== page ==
Missoula County Spent $1.5 Million to Help the Homeless in 2022
Missoula, MT (KGVO-AM News) - On a recent KGVO Talk Back program, one listener asked to know the exact amount of money spent in 2022 to help the homeless in Missoula City and County.
KGVO News reached out to Missoula County Commissioner Josh Slotnick, who tasked Communications Manager Allison Franz to research the number.
About $1.5 Million Mostly Federal Dollars spent on the Homeless in 2022
Franz wrote: ‘Missoula County has spent approximately $1.5 million on services and programs related to helping folks experiencing homelessness this fiscal year, with the lion's share of that going toward building out the soon-to-be relocated Temporary Safe Outdoor Space. Funding for that, as well as the Emergency Winter Shelter and Authorized Camping Site, came from the federal American Rescue Plan Act, not local tax dollars. The $1.5 million figure also includes funding from the Community Assistance Fund, which supports organizations like the Salvation Army and the Poverello Center that provide basic needs assistance to at-risk populations in Missoula County. The CAF is funded with property taxes.
With the Federal Money Spent, Now What?
After receiving the information, KGVO spoke to Commissioner Slotnick about what will happen now that the one-time federal funds have been expended.
“That came from the federal government,” said Slotnick. “Most of this money is not the kind of thing where we would be spending it repeatedly, so we put resources into creating the Temporary Safe Outdoor Space, which will be in existence for a while. So that money it's not like ‘oh, now we're going to have to come up with ways to find that $1.5 million again’.”
Slotnick confirmed that the hard-sided shelters are being erected in their new location as this story is being published, which means the temporary tent shelters will be dismantled and the space eventually returned to the private owners.
“A bunch of that was used to set up the Temporary Safe Outdoor Space and permanent shelters, which will be next to the Trinity Housing Development near the corner of Mullan and Broadway,” he said. “The buildings were under construction yesterday and the day before over at Public Works and then they're being hauled over. Those (were paid for with) federal ARPA (American Rescue Plan Act) money, not money that we need to seek from another source next year.”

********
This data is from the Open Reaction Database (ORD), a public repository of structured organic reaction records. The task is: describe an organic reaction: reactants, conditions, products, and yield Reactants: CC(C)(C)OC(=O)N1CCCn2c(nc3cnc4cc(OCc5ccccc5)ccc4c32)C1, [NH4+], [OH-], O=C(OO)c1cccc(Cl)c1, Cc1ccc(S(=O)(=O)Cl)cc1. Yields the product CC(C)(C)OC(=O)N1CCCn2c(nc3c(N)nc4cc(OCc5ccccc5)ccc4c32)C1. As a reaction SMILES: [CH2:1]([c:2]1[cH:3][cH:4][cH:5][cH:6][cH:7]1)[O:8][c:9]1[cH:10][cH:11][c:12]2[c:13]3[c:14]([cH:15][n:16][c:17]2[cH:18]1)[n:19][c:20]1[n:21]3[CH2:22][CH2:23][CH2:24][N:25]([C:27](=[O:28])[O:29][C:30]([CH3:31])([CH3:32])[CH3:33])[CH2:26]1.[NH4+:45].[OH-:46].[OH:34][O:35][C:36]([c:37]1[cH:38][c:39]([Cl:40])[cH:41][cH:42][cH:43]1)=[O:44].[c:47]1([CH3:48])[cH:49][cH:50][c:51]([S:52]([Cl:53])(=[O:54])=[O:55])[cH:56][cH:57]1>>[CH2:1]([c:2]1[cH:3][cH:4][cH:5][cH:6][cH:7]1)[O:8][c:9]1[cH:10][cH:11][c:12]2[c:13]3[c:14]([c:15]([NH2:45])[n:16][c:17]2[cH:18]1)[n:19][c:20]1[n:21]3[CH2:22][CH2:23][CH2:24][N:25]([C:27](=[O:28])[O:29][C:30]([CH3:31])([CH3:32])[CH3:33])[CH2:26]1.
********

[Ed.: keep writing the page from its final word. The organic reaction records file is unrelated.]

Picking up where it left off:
Will Missoula Respond to Help the Homeless without Government Money?
Slotnick then stated the obvious, without ongoing federal funds, and with the failure of the Crisis Services Levy, the question remains about how Missoula itself will respond to the homeless in our city and county.
“You reached out with a question and we will do our very best to answer it,” he said. “I really also appreciate what you said about whether the levy passed or failed in this case, obviously it failed, but the problem doesn't go away. And that's because the supply of people, the folks who are homeless are experiencing homelessness, that hasn’t changed. We're on the receiving end, and unfortunately, that's just the way it is. We are basically attempting to make the situation better. It's no good for anybody. If we have people living on the street, it's not good for business owners, homeowners, people walking by, and especially no good for that (homeless) person.”
Slotnick said the only solution he sees is that Missoula residents themselves give generously to local nonprofits that will help the homeless because they are not going away.
What will YOU do?
“If people have the means to make philanthropic donations to nonprofits who work on this issue, so places like the United Way or Hope Rescue Mission or Salvation Army, then that money can be spent getting people off the street and getting them into someplace better,” he said. “That's good for the person but it's also good for those of us who are fortunate enough to have houses and high-functioning lives but don't want to be stepping over people in the street. So places like the Hope Rescue Mission, The Salvation Army, United Way, and the Poverello Center work every day.
In other words, without any more federal funds or local tax monies; it’s on us now.